Last night, the Orca team announced on their mailinglist that, due to a recent bugfix in the Firefox 3 nightly builds, they were able to drastically improve speed while navigating a web page line by line. I tried it out, and I must say you guys really understated this achievement! It feels like Orca with Firefox is really gearing up now!
A big thanks to both developers of the Mozilla accessibility module and the Orca team for working so closely to make these improvements possible! It shows that the open-source model is one that is really there to benefit all users wherever possible.
If you’re interested in trying out these improvements in responsiveness, get the latest nightly build of Firefox 3, install Py-ATSPI and Orca from source, read the notes on installing and using Firefox 3 with Orca, and have fun with this great improvement!
Note note note: Both Firefox nightlies and Orca installed from source arre products currently under development, so you should use them only for testing, but not expose any valuable data to them without a good backup strategy!
Please see also Orca developer Joanmarie Diggs’s announcement to the Orca list, which tells you all the details of the speed improvement.
By the way: This blog post was created using Firefox nightly of December 20, 2007, and latest Orca trunk from early December 21, which has the speed improvements.
Have you ever noticed announcements like “x-western” or “x-cyrillic” when reading messages in Thunderbird? JAWS and possibly other screen readers that support the detection of language attributes in HTML content may announce this. The reason is that Thunderbird puts the encoding of a message into the “lang” attribute for each paragraph of content.
The problem is: Screen readers such as JAWS usually do not know what to do with these language names. They’re familiar with regular language names such as “en-us” or “de”, but not “x-western” or the like. As a result, the “language” is indicated with its attribute value. JAWS would also do this if you used Eloquence as your speech synthesizer, but encounter a web site that is tagged with lang=da” for the “Danish” language. JAWS would indicate to you that the web site is meant to be in Danish, but that the current speech synthesizer does not support this language. If you used RealSpeak and had the Danish voice installed, that voice would be then switched to, and the Danish text read out in the native tongue.
So what do we do to get rid of these announcements? There are two possibilities:
Turn off language detection for Thunderbird
One possibility is to turn offf the Language Detection feature for Thunderbird alltogether. The steps are rather simple, but you’d lose language switching if you read a blog feed or properly language-tagged HTML message. To turn off Language Detection, in JAWS you would do the following:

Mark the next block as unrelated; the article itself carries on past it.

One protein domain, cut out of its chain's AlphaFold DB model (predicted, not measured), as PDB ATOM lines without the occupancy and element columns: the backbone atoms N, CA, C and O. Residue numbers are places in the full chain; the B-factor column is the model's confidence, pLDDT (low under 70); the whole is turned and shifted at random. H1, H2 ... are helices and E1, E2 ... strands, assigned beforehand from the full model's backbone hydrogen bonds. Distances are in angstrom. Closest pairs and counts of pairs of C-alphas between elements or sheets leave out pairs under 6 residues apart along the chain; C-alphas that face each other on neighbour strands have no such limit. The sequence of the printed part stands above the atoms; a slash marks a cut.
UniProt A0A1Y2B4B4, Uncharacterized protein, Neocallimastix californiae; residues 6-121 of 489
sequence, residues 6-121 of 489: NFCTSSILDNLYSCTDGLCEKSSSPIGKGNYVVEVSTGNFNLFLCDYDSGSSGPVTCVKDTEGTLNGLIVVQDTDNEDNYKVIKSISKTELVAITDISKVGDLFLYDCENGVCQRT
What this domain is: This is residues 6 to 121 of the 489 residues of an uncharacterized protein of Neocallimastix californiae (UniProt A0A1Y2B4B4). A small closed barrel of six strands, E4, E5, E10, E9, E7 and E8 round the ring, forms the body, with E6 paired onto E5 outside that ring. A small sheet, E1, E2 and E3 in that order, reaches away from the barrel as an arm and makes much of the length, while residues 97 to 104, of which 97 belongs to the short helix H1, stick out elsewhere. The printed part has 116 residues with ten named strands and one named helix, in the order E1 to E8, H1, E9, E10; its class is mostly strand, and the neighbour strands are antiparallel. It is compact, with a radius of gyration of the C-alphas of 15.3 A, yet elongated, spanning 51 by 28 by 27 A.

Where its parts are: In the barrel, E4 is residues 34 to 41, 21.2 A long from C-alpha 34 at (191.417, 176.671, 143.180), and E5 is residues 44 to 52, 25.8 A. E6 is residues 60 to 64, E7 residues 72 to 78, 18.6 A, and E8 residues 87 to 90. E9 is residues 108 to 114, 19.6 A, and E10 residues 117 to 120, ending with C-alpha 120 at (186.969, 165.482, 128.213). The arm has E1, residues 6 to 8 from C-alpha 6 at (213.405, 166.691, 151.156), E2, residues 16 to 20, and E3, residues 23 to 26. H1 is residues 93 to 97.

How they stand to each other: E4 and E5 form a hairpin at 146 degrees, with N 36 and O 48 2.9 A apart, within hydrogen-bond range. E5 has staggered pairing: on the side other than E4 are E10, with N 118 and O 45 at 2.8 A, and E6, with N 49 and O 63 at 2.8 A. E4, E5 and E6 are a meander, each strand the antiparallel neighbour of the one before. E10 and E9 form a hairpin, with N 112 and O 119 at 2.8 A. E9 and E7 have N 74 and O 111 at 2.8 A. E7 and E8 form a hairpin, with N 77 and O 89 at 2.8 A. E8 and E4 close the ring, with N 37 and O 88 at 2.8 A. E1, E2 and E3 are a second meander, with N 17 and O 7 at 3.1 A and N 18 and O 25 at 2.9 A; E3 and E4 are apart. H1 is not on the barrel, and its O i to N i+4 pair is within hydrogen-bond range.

- Start Thunderbird.
- Press INSERT+F2 to bring up the List of Managers.
- Chooose the Configuration Manager entry.
- Inside Configuration Manager, go to the Set Options menu, then select Text Processing.
- Within the Text Processing dialog, tab to the checkbox that says “Detect Languages”, and uncheck it.
- Press ENTER to accept the changes, CTRL+S to save the configuration, and ALT+F4 to close Configuration Manager and return to Thunderbird.
See the relevant steps if you’re using a different screen reader and also want to turn off Language Detection.
Make those encoding languages simply use your default synthesizer language
A less drastic, yet a bit more involved method is to introduce those encodings to JAWS by making them simply use the default Eloquence language you’re using.
JAWS stores language mappings in a [ShortName Language Aliases] section in the DEFAULT.JCF configuration file. There, language attributes such as “en-us” are mapped to Eloquence languages such as “American English”. This section can be enhanced or changed in application specific JCF files. To enhance the Thunderbird JCF file with the encodings that you no longer want announced:
- In your User Settings directory, locate the Thunderbird.jcf file. If it is not already there, create one using NotePad or your favorite plain text editor. Note: You can go to your JAWS User Settings directory by going to Start Menu, All Programs, JAWS 8.0 (or 7.10 or 9.0), Explore JAWS, Explore My Settings.
- In that newly created or existing Thunderbird.jcf file, add the following lines:
[Eloq Language Aliases]
- Save the file.
Let’s break this down a bit so you know what you just pasted:
[Eloq Language Aliases] section heading tells JAWS that this is a Language Aliases section for Eloq, the short name for the Eloquence synthesizer.
- To the left of each equals sign is the value that’s being put in the “lang” attribute, and which is not recognized by JAWS by default.
- To the right of the equals sign is the Eloquence language that is to be used whenever this “lang” attribute value is encountered.
I recently posted an article to Mozilla Support that tells a bit about the new features of Firefox 3 accessibility, and what each feature is useful for. This article has now gone live, and you can read it here.